We can each check back on this thread in 30 years, and one of us will have to eat their hat.

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  Reply # 1422439 6-Nov-2015 14:48
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DizzyD:
Rikkitic: 
There is a kind of anti-cyclist prejudice that emerges here from time to time. <.... snip .....>
Let's cut the stupid jokes about taking out cyclists because they are the targets with least human worth or the least protected so the easiest to squash. Bad taste is not the same as a sense of humour.



Maybe a topic for another thread. Cyclists play a major part in the design of a fully automated vehicle. This thread is about the designed morality of the car, and in certain rare instances the possibility of maybe taking out cyclists and/or pedestrians, maybe even the driver! Humoring a serious topic like this is a great way of making light of the discussion IMO. Learn to laugh instead of taking offence.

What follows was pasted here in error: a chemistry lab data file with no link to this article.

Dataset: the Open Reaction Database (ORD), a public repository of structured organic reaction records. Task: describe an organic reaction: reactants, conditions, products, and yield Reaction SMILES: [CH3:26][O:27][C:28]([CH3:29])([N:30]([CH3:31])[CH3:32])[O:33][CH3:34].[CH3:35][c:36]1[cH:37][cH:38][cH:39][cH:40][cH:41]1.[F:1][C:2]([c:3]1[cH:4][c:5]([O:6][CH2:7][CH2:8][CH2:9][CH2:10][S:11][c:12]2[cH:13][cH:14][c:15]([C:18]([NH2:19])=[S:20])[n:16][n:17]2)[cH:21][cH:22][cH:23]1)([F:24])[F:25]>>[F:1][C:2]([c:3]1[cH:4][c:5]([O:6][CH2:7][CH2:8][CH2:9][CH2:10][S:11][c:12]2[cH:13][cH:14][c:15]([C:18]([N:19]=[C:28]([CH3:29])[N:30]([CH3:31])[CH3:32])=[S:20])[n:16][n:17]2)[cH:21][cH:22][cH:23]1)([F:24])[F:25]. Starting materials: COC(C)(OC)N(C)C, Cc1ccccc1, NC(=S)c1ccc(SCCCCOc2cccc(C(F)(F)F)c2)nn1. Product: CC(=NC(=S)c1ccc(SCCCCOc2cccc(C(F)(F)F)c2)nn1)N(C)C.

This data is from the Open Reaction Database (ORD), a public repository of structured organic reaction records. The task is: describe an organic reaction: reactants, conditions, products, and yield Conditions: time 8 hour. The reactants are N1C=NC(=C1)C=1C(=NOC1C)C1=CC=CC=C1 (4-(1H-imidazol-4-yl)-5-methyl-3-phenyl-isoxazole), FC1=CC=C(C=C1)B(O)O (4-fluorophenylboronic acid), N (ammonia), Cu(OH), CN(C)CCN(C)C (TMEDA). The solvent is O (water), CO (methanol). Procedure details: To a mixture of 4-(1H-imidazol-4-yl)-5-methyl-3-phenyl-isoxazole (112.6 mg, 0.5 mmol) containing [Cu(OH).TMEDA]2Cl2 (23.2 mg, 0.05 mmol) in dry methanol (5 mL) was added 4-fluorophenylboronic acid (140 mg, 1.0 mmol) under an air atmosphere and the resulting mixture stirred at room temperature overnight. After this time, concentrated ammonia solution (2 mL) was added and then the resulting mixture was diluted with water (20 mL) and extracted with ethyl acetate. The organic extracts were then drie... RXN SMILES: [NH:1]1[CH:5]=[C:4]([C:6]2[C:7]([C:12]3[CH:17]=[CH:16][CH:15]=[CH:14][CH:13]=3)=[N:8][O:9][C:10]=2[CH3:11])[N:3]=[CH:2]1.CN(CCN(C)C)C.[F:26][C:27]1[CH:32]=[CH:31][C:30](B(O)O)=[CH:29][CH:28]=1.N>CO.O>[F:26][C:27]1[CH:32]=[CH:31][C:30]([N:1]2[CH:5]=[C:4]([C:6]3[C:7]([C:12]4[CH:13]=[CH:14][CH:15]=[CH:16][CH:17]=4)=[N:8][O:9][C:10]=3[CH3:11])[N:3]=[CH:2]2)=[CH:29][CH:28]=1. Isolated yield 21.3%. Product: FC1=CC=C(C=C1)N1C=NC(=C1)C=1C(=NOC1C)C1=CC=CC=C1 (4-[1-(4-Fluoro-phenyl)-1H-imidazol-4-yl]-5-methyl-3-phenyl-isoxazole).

PS: I'm a cyclist.

Also using humour you can say things that would otherwise get you arrested - the possible exception being pedophilla jokes or anything disparaging of the USA Homeland security. By using humour to say something you actually get to stimulate peoples brain cells without the offence part stopping the discussion.

For example, cyclists - easy target because there is one of them, but tandom cycles have two.  Unless it is a cycle powered by a greenie with his / her kids in a trailer then you can wipe out a whole family in one hit. Try coding that in your safety death choice algorithm.










nunz



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  Reply # 1422440 6-Nov-2015 14:49
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roobarb: